San Francisco officials unveiled an ad campaign today that they hope will help residents understand newly extended smoking ban restrictions taking effect this year.
In March, the Board of Supervisors passed an extension of the city’s smoking ban that prohibits smoking in service lines, farmers markets, apartment building and hotel common areas, taxicabs, and within 15 feet of business entrances, vents and windows.
Most of the changes took effect April 24, and beginning in October, smoking in outdoor dining areas and smoke shops also will be outlawed.
Although the city will monitor compliance and issue fines to repeat offenders, officials said at a news conference today the ordinance will largely depend on self-regulation and need to be enforced by communities.
Officials therefore decided to roll out a new ad campaign, Smoke Free San Francisco, in time for summer, Supervisor Eric Mar said.
“Enforcement really depends on broad community awareness,” he said. “There aren’t very strong penalties. This is one of the issues the Department of Health has to grapple with.”
The Smoke Free SF ads are posted throughout the city at bus stops and on San Francisco Municipal Railway vehicles. English, Spanish and Chinese language versions all feature photos and lists of places where smoking is now prohibited.
Officials hope people will be able to point to the signs and start a polite conversation if their neighbors are smoking illegally.
“We can’t police every bus stop, ATM, farmers market,” said Mitch Katz, San Francisco’s director of public health. “What it requires is people saying, ‘Smoke is not allowed here.'”
Katz said there is no “safe level” of second-hand smoke. The carcinogens in cigarettes immediately affect artery width, and inhaling second-hand smoke increases risk of heart attack for the next 10 minutes.
After that window passes, second-hand smoke has a cumulative effect and increases risk of coronary heart disease, cancer and asthma, Katz said.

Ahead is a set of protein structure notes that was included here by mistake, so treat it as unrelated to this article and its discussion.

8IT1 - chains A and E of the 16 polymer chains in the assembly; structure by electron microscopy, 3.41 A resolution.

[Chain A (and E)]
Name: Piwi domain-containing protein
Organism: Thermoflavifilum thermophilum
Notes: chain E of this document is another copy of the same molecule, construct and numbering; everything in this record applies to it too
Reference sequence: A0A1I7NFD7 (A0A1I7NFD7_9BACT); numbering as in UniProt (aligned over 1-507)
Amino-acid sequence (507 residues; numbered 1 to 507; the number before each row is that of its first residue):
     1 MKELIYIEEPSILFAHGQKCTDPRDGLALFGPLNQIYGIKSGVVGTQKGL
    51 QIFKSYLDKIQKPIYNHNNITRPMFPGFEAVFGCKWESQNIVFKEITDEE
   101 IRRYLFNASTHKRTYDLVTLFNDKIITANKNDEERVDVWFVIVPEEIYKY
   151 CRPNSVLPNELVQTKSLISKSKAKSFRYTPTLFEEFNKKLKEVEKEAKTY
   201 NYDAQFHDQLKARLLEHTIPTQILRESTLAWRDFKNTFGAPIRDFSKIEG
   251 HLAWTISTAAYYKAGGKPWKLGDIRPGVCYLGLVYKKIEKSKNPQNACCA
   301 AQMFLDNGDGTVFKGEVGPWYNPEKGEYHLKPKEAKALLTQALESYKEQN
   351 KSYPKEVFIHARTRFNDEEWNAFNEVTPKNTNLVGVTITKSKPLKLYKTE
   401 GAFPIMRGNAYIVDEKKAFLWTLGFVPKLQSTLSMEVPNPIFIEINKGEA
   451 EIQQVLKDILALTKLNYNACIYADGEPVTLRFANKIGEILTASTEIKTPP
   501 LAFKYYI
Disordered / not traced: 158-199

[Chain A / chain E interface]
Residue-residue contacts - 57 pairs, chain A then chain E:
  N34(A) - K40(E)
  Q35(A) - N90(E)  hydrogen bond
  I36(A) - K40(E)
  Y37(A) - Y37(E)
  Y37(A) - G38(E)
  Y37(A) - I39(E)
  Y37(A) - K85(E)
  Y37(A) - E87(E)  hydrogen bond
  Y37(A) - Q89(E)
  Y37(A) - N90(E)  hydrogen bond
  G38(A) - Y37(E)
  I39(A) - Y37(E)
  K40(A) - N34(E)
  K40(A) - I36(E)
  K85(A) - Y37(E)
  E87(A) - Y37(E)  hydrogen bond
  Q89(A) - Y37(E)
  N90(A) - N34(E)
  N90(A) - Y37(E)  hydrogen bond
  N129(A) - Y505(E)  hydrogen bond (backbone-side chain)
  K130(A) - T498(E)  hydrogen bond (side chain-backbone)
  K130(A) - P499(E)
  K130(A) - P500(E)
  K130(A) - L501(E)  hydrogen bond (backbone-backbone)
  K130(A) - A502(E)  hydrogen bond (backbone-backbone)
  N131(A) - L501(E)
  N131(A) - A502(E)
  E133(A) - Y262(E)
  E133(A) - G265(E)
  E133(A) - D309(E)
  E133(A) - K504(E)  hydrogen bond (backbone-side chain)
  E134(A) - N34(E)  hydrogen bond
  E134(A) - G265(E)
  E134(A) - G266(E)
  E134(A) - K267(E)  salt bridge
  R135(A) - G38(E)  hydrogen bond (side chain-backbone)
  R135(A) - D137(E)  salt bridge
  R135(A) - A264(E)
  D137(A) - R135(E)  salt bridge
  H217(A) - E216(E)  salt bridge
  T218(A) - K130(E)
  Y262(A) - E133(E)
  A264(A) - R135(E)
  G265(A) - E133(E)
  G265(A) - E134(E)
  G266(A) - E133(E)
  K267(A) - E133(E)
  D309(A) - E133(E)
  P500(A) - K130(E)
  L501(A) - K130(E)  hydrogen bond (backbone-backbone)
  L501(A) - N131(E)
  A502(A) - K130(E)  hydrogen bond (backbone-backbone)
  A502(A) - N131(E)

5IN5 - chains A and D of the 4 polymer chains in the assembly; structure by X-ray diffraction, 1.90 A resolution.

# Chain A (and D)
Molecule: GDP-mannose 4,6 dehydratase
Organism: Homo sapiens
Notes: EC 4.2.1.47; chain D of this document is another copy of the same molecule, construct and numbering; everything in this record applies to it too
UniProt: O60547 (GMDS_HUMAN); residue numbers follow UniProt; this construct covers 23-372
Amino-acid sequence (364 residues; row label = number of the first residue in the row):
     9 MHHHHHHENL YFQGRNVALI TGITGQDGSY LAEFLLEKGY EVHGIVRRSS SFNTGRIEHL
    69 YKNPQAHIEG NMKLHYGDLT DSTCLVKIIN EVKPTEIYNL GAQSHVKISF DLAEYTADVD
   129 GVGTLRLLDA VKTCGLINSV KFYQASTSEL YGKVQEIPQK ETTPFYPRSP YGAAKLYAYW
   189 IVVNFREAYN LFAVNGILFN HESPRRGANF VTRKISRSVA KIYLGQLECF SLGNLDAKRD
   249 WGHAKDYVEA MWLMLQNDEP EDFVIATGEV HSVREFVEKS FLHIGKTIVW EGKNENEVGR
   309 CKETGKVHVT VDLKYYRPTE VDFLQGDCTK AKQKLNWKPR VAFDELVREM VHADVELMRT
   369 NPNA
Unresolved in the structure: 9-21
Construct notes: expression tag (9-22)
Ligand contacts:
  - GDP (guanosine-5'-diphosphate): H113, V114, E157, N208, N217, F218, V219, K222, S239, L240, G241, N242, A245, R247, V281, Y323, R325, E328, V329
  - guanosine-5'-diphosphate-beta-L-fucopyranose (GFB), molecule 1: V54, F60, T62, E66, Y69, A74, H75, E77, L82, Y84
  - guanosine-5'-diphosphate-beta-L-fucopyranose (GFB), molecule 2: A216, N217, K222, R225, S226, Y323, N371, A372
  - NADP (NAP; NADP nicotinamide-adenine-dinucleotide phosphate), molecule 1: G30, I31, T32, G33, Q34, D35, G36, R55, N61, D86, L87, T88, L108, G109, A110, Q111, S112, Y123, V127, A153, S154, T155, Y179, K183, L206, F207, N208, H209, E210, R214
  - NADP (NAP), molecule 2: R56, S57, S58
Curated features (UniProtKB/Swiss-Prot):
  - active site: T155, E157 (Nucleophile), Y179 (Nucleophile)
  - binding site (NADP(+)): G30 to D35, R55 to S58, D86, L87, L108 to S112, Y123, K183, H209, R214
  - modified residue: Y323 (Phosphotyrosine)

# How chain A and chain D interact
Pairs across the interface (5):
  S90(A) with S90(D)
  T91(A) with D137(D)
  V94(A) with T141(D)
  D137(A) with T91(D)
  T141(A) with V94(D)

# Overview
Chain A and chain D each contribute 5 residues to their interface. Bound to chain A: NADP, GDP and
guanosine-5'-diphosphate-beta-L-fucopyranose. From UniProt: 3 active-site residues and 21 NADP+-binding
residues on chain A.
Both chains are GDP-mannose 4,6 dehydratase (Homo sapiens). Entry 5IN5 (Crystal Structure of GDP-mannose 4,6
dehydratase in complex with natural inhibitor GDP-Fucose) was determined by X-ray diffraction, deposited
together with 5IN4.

A senior health inspector said businesses are also responsible for enforcing the new restrictions. Eventually they will need to post new signage, but the city will work them before taking punitive action, inspector Janine Young said.
“In the long term we will issue a notice of violation, but we will work with you first,” she said.
Noncompliance could eventually lead to a $500 fine for businesses, she said. Individuals who repeatedly smoke in prohibited areas could be issued a $75 fine. Anyone who witnesses offenders can call 311, and the city will send an inspector to the site.
Youth leaders with the Chinese Progressive Association also attended the news conference today and encouraged San Franciscans to help enforce the ban, which the group worked for years to help pass.
The youth surveyed more than 280 Chinatown families in 2008 and found that more than 90 percent of the people they talked to would support a stricter smoking ban.
Goby Yu, an 18-year-old with the group, said her family had at least three to five smokers.
“I know that, due to language barriers, it’s hard for people to voice their opinions,” she said of the Chinatown community. “We need to stand up and protect their rights.”